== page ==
Jeff Richardson sees expat call-ups as a win-win for Somerset
Jeff Richardson hopes the international call-up of expatriates Matty Watson and Jacob “JD” Albertze provides the kick-start needed to revitalise the league programme at Somerset Cricket Club.
The highly credentialled coach, who confirmed his decision this week to stay on with the Cup Match champions in an exclusive interview with The Royal Gazette, was pleasantly surprised that Watson, from England, and Albertze, from South Africa, were drafted in by Bermuda coach Niraj Odedra for the ICC T20 World Cup Americas Sub-Regional Qualifiers in Argentina this month.
They join domestic team-mates Dominic Sabir and Kamau Leverock, who plays his club cricket at Somerset when on island.
“I wouldn’t have foreseen it 12 months ago, I wouldn’t have foreseen it six months ago,“ Richardson said of two players who came to his attention last summer through their exploits in the Evening League.
“With some of the internal issues we have at Somerset Cricket Club, as far as numbers of players, the youth programme feeding the senior team, we’ve had to go out to some Evening League cricketers on occasion to fill in. The downside to that is that there’s not much training taking place by these individuals because it’s not a real commitment to Somerset Cricket Club. They were like, ‘If you guys are short, we’ll play’.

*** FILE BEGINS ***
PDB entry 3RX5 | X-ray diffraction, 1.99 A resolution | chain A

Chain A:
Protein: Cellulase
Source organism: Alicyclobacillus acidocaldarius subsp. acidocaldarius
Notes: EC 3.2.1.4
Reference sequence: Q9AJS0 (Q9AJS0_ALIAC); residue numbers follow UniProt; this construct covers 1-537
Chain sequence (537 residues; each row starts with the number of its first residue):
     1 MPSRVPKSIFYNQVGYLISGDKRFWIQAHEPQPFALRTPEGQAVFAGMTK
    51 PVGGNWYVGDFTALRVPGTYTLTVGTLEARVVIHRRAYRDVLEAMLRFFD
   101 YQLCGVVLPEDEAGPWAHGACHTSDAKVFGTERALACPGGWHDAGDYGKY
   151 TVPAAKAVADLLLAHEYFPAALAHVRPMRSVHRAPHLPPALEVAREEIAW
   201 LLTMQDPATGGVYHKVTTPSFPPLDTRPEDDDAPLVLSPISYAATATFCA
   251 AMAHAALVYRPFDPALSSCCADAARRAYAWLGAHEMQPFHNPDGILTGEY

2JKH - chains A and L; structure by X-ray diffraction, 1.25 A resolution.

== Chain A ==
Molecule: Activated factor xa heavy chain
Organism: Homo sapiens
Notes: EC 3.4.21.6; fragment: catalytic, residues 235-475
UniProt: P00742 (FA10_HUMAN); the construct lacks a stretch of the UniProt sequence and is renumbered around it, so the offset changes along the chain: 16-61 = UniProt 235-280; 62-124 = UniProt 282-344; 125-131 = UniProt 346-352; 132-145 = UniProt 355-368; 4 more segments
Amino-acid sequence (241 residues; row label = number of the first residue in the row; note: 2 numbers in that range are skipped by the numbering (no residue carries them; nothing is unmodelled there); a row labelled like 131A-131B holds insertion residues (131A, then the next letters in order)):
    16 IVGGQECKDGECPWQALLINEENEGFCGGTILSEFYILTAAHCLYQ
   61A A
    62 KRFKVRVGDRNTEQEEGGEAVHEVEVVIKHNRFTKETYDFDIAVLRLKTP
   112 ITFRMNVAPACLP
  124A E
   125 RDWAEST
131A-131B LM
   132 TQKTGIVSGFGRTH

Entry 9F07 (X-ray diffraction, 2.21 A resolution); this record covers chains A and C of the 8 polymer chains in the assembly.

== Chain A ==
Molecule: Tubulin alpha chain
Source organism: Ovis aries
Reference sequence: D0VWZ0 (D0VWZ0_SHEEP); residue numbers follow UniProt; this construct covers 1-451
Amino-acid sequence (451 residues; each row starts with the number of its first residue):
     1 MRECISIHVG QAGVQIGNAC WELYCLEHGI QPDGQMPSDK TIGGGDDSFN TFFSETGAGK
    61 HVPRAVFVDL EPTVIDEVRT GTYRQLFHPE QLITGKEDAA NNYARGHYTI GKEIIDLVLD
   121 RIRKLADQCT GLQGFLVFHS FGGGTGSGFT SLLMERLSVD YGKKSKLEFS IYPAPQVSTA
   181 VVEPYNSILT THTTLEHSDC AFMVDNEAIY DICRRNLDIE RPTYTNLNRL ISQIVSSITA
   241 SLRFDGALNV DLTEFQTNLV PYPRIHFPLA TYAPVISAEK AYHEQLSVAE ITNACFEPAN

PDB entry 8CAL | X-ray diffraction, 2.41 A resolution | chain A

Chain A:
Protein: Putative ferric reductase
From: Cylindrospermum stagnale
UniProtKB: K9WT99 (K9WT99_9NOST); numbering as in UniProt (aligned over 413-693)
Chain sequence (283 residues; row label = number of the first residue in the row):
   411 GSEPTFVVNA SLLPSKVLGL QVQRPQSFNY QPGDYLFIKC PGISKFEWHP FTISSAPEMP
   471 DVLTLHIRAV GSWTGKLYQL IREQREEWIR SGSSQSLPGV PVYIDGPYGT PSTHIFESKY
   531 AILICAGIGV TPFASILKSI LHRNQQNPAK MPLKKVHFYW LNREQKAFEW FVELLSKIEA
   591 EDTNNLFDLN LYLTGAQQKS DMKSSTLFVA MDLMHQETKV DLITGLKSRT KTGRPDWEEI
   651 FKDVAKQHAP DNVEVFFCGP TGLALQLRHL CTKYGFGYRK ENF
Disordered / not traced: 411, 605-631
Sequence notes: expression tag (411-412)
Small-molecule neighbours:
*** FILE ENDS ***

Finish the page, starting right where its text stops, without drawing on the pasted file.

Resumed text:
“These two are among three that we have at Somerset, the other one being Piers Carr. These guys enjoyed themselves so much at the club level that they were encouraged, I encouraged them to, if they got a call-up, to go forward and do it. The positive thing for me is that by them being selected for the national team, I can see them playing full time next season and maybe encouraging one or two others from the Evening League because our domestic programme needs these type of players playing week in and week out.”
It is here that Richardson takes a swing at xenophobic attitudes towards foreign players that finds its genesis during the days of bowling all-rounder Saleem Mukuddem, who broke Charlie Marshall’s longstanding colt batting record in Cup Match as a Somerset player in 2003 before going on to play a key role in Bermuda’s historic qualification for the World Cup in 2007.
“Having these players in our leagues makes our club players better,” Richardson said. “There’s this perception, and I don’t know where it came from, that they refer to them as ‘these people don’t belong’ or ‘these people need to go back home’. Man, for years foreign players have graced our domestic leagues. Our domestic programme is in shambles now because of clubs like Police [Recreation] Club no longer having a team in our league. I will encourage [foreigners] and I will continue to encourage them because, first of all, I need the numbers and, second, it makes our domestic players better.”
Richardson openly admits that performances in league cricket over the past five or more years have not been to his liking, some of which can be put down to the different approaches the Cup Match clubs have taken to fielding XIs in the Annual Classic.